Endocrine Abstracts (2003) 5 P72

Relationships between IL-6 levels and anthropometric, metabolic and hormonal parameters in women with PCOS and the effect of treatment with metformin

T Tsilchorozidou1, V Mohamed-Ali2 & GS Conway1


1Department of Endocrinology, The Middlesex Hospital, UCL, London, UK; 2Adipokines and Metabolism Research Group2, University College London, London, UK.


Over a third of women with polycystic ovarian syndrome (PCOS) display glucose intolerance and multiple risk factors for cardiovascular disease, including central obesity. Interleukin-6, a cytokine that is mainly derived from adipose tissue, has recently been implicated as an important link in the development of cardiovascular disease in obesity. We determined the relations between circulating Interleukin-6 levels and anthropometric, metabolic and hormonal parameters in 38 women with PCOS (mean age: 27plus/minus6 years; mean BMI: 28plus/minus6 kg/m2), along with the effects of short-term Metformin treatment (1500 mg per day) on these variables.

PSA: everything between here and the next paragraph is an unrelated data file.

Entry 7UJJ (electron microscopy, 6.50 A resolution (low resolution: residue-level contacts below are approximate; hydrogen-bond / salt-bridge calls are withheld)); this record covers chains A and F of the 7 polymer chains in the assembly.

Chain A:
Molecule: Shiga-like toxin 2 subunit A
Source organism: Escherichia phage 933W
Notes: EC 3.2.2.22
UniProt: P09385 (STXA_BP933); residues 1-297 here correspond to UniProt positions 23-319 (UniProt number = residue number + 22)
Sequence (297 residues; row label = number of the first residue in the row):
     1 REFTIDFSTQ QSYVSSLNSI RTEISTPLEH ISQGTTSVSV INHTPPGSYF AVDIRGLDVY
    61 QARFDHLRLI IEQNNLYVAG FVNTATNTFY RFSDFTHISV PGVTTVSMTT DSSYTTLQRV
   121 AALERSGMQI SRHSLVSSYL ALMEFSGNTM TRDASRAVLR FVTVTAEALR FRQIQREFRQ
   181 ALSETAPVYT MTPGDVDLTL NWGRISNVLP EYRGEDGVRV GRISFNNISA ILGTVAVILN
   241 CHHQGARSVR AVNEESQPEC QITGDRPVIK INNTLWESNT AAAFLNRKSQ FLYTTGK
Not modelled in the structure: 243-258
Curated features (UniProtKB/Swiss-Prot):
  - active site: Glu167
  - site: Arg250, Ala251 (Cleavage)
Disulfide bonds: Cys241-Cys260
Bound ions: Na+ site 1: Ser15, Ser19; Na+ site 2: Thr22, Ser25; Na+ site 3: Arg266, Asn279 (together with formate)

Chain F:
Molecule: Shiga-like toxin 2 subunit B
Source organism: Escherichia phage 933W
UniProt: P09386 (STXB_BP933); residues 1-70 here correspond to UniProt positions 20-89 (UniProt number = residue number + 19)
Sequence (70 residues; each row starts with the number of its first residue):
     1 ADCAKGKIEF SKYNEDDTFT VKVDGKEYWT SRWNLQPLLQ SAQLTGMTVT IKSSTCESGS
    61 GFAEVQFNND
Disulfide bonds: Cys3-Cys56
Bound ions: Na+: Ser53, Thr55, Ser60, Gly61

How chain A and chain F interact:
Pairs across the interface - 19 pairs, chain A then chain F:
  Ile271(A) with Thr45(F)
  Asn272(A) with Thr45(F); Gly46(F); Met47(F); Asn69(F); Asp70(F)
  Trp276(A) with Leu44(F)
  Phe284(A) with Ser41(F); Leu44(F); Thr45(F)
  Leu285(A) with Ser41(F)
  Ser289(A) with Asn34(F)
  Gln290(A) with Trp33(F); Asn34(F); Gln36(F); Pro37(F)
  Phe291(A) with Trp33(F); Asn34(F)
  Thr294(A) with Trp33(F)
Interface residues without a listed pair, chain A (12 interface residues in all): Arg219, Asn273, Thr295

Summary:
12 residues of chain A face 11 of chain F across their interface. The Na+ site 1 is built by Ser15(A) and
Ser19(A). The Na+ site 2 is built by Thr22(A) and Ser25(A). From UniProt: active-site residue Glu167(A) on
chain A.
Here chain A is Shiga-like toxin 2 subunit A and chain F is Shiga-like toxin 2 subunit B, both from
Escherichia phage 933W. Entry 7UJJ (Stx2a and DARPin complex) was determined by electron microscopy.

Inteleukin-6 levels in women with PCOS correlated significantly with CRP (r=0.82), BMI (r=0.81) and waist (r=0.76) as well as with indices of insulin sensitivity: FI (r=0.69) and HOMA-R (r=0.60). CRP levels also correlated significantly with BMI (r=0.69) and waist (r=0.63) as well as with indices of insulin sensitivity: FI (r=0.60) and HOMA-R (r=0.48). In multiple regression analysis, the association between Inteleukin-6 and obesity was independent of insulin resistance, with this adipokine being the main determinant of CRP, replacing both obesity and insulin resistance parameters. In a subset of 22 PCOS patients (Obese=11; Lean=11), 6 weeks of metformin therapy produced a significant reduction in weight (80.2 to 78.0 kg; p<0.001), waist (88.7 to 86.3 cm; p=0.015) and CRP (3.7 to 2.5 mg.L-1; p=0.006), but not IL-6 (p=0.62).
In conclusion, IL-6 levels in women with PCOS reflect obesity and independently regulate CRP concentrations. Furthermore, Metformin therapy facilitates early weight loss and reduction of Interleukin-6-regulated CRP, prior to any significant changes in IL-6 levels or insulin resistance. Metformin, by reducing increased C-Reactive Protein concentrations -a marker of low grade chronic inflammation- could have a beneficial effect on reducing the risk for cardiovascular disease and type 2 diabetes. In addition, modulating inflammation may be the mechanism by which Metformin improves PCOS.

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